Iceland’s annual month-long men’s cancer awareness campaign, Mottumars, or “Mustache March,” is off to a running start.

This month’s theme is colon cancer, so to encourage men to take care of their colons, a group of well-known Icelandic actors and musicians dance their asses off in the hilarious ad below. Men flaunt their derreires at the doctor’s office, in the shower and in the meat aisle of the grocery store — all in the name of colon cancer awareness.

The campaign also features a mustache competition in which men compete over who has the most epic facial hair to raise money for the Icelandic Cancer Society, Iceland Magazine reported.

Learn more about the campaign — and check out some sweet dance moves — in the video below.

*The song in the video is “Hossa Hossa” by Amaba Dama.

h/t Reddit Cancer

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Nicole Osborne is not your average comedian. Diagnosed with Stage 4 breast cancer in March of 2011, Osborne is turning her prognosis into a new career. The survival rate for Stage 4 breast cancer is less than 25 percent for five years, according to The American Cancer Society. Osborne was given less than one year to live in 2013 — but she’s outlived expectations and now brings awareness to cancer one joke at a time.

“Once I had cancer, I kind of felt like no holds barred,” Osborne told CBS News. “I’m going to do whatever I feel like doing, and I wanted to try [stand-up comedy], so I tried it, and I loved it.” She moved from Chicago to New York for cancer treatment and decided to pursue comedy.

Watch one of her performances here. Story continues below.

Osborne has since performed sold out shows at renowned comedy clubs, such as Stand Up NY and The Comedy Club in New York City. While cancer is clearly no laughing matter, those affected by the disease have warmly received Osborne’s routine.

“I have Stage 4 breast cancer. And because of that, people don’t know how to talk to me. They either think I’m dying right away or they can tell me their deep secrets because I’ll die with them,” she says in video above. “This is the last time I go to a Supercuts, you guys.”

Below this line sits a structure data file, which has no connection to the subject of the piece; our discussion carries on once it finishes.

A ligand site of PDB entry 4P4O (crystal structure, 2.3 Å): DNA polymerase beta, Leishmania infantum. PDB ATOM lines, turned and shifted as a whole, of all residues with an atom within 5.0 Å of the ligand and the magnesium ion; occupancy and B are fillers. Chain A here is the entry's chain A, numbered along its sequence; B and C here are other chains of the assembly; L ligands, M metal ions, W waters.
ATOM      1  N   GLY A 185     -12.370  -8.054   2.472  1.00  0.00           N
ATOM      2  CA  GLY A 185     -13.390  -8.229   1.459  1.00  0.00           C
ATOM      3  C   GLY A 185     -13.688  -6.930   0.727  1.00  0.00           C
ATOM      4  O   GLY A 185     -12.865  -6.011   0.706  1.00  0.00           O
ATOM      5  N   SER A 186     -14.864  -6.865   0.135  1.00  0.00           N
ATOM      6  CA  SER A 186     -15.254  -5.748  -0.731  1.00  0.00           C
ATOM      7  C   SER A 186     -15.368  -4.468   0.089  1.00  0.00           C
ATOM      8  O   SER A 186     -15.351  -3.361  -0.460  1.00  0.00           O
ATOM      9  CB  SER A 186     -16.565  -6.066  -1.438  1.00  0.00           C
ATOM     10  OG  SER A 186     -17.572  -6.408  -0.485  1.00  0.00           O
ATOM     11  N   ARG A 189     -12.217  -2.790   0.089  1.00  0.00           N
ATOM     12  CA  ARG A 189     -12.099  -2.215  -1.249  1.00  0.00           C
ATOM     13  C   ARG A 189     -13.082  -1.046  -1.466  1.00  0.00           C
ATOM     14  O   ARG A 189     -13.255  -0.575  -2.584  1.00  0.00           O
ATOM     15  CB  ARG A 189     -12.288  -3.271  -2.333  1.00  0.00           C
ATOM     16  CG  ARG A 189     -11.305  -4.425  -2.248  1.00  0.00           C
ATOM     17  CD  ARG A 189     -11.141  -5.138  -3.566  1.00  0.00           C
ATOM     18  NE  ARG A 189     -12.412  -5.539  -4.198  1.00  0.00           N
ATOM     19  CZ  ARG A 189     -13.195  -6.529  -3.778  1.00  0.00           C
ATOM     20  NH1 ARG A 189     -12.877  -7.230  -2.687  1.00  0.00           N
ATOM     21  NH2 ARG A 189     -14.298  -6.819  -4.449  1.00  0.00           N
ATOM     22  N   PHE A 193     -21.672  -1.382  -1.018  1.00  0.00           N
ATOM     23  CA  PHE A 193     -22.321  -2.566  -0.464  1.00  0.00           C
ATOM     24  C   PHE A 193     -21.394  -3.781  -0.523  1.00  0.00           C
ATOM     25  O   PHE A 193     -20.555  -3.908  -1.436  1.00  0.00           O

Osborne currently lives in The Hope Lodge, an American Cancer Society residence in New York City, and performs as often as her health allows.

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Let’s face it, no one is at their best when thrown into an overwhelming hospital setting. For people with acute medical conditions, communicating with doctors can be an especially stressful experience.

But the Health Passport eases this stress by providing doctors and medical workers with vital information, a brief medical history and the patient’s concerns.

Screen Shot 2015-03-04 at 2.49.58 PM

The Health Passport was inspired by a similar tool used at the Mattel Children’s Hospital University of California, Los Angeles. A nonprofit hospital group called Plantree, in partnership with the National Quality Forum, debuted the passport last year to make sure all patients will be the center of attention and that their specific needs are adequately addressed.

Susan Frampton, president of Planetree, told The Wall Street Journal that the Health Passport helps “even the playing field and improve the quality of conversations that lead to deeper and more trusting relationships between providers and patients.

In addition to medical information, the Health Passport includes personal preferences for taking medication and allows patients to list their anxiety triggers. Patients can also specify their communication preferences — sign language, speech device or nonverbal sounds — and describe how medical staff can best accommodate their needs.

If you’d like to download a Health Passport, head here.

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Pertti Kurikan Nimipäivät, better known as PKN, is a Finnish punk band whose members are all middle-aged men with intellectual disabilities.

As of Saturday, the band has officially been chosen to represent their county at the Eurovision Song Contest, an international televised singing competition, taking place this May in Vienna, Austria.


The Eurovision Song Contest has been ongoing in Europe since 1956 and boasts an estimated 180 million viewers every year, according to its website.

PKN will perform their 85-second song “Aina Mun Pitaa” (I Always Have To) for the competition, and they’re currently one of the predicted favorites to win, BBC News reported. They will also be the first punk band to compete at Eurovision.